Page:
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Annotation

Kirkbride JB, Errazuriz A, Croudace TJ, Morgan C, Jackson D, Boydell J, Murray RM, Jones PB. Incidence of schizophrenia and other psychoses in England, 1950-2009: a systematic review and meta-analyses. PLoS One . 2012 ; 7(3):e31660. PubMed Abstract

Comments on Paper and Primary News
Comment by:  James Kirkbride
Submitted 21 June 2012 Posted 22 June 2012

Lalit Srivastava raises a small, but important point about the patterning in the incidence of psychotic disorders between men and women. We suggested our data showed a "secondary peak" for women with schizophrenia after their mid-forties (Fig. S4). It is perhaps more accurate to say that this figure shows a decline in schizophrenia with advanced age for both men and women, but that this decline is sharper in men, such that the point estimates of pooled incidence of schizophrenia for women become non-significantly higher than for men after around age 45. This interaction was confirmed by fractional polynomial meta-regression in our analysis. We note that for the affective psychoses we did see a significant upward increase in the pooled incidence of disorder after age 45 years in women (see our paper). When taken together (i.e., looking at all clinically relevant psychoses), the available data in England were suggestive of this interaction between age and sex.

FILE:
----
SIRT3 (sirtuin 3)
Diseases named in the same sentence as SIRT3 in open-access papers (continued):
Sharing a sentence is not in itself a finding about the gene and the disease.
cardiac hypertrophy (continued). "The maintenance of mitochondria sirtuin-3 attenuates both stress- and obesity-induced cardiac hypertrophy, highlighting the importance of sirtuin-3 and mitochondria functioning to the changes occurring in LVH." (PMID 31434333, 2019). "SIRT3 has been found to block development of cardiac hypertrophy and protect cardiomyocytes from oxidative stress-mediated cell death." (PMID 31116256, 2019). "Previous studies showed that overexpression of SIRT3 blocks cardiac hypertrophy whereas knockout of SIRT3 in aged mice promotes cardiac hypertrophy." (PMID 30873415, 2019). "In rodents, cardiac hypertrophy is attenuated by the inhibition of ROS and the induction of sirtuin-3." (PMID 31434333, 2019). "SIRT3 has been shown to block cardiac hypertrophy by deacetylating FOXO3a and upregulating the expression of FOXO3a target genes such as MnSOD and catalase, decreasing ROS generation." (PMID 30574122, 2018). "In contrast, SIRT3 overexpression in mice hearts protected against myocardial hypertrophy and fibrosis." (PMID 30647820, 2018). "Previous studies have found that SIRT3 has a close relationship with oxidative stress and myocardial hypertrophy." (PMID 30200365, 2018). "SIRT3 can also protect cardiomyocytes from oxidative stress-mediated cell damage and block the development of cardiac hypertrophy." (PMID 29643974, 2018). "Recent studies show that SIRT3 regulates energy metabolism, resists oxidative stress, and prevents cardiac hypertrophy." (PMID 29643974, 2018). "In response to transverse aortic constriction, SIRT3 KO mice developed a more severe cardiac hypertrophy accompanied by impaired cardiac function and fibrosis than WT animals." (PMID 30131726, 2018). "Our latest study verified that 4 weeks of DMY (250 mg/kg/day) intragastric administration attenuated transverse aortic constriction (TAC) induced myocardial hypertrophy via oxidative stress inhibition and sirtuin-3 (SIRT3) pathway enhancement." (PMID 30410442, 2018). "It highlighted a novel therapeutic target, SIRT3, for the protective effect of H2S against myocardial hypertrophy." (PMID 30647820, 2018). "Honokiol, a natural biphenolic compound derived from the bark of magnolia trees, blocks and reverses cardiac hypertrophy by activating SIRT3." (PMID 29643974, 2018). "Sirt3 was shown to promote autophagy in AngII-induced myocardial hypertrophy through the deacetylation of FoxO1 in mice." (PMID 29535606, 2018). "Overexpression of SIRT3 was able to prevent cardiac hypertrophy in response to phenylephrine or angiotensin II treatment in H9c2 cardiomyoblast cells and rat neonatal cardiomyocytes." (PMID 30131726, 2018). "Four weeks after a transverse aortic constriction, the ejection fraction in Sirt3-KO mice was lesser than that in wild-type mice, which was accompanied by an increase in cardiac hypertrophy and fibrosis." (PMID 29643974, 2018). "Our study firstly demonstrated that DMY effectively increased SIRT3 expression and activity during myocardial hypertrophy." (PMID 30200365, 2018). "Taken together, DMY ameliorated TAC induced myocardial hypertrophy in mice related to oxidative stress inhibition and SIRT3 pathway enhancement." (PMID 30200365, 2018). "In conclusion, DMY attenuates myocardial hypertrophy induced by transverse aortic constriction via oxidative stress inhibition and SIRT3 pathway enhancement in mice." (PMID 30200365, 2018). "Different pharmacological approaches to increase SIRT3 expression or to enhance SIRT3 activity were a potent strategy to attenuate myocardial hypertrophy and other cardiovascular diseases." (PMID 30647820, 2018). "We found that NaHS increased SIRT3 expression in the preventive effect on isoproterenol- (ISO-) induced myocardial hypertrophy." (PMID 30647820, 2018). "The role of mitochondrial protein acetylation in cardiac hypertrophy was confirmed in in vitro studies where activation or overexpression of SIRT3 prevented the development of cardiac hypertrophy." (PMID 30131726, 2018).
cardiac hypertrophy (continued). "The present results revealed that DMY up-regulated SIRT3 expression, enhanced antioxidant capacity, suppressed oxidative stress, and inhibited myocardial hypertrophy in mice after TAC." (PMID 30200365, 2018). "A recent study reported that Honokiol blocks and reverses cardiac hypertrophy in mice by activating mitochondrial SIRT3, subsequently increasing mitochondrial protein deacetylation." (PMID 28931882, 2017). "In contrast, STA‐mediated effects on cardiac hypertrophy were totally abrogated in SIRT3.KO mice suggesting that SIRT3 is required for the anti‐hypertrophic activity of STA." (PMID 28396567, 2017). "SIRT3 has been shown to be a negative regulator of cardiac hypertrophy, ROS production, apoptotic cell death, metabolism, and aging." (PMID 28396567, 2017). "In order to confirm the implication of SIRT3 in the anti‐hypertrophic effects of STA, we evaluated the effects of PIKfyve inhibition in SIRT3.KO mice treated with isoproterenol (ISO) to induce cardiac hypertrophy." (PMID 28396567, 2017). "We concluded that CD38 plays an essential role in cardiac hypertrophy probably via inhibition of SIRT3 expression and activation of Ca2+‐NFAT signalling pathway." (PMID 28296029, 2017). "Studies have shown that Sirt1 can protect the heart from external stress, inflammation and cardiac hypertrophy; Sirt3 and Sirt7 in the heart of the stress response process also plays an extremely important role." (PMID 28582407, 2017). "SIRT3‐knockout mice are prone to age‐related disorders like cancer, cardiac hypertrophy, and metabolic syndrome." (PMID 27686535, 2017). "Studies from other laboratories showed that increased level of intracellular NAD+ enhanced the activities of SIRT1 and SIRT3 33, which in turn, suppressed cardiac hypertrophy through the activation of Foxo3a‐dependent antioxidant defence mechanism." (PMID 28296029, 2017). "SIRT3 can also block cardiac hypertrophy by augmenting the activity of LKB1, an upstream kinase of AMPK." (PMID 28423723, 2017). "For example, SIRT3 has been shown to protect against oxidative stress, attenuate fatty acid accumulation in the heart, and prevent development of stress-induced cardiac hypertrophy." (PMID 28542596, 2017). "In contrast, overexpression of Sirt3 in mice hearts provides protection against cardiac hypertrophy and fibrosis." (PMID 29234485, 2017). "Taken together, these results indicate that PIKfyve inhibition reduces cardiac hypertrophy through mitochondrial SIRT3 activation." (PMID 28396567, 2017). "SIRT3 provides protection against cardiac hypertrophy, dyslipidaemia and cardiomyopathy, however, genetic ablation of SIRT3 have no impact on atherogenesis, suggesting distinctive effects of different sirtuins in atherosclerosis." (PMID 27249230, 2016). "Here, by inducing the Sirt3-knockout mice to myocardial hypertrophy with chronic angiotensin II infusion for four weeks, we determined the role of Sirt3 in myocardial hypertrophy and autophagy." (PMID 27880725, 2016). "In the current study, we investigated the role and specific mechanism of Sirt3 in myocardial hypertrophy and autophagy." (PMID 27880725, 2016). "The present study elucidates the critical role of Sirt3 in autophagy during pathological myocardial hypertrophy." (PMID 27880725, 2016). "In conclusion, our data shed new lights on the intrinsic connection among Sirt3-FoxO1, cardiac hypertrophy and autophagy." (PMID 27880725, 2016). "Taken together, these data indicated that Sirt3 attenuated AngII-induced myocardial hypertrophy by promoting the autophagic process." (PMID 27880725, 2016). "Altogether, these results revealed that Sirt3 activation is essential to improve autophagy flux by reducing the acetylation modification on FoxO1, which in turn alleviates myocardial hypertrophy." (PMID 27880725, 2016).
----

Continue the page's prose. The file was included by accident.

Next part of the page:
Due to space, we were not able to include every figure from every analysis in our PLoS ONE paper, but our full data...  Read more


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Comments on Related News
Related News: Study Examines Psychosis Incidence In England Over Six Decades

Comment by:  Lalit Srivastava
Submitted 18 June 2012 Posted 20 June 2012

I read with interest this thorough review and meta-analyses on the incidence of schizophrenia and other psychoses in England. The authors state that "a secondary peak in incidence for women, commencing in their mid- to late forties," was found, and cite Fig. S4 (page 7). I have difficulty seeing a second peak of incidence of schizophrenia in women in Fig. S4. Perhaps the authors or other epidemiologists can clarify this further. This is important, because most people in the field commonly believe that women have a second peak of onset of schizophrenia after their forties, related perhaps to a decline in estrogen levels.

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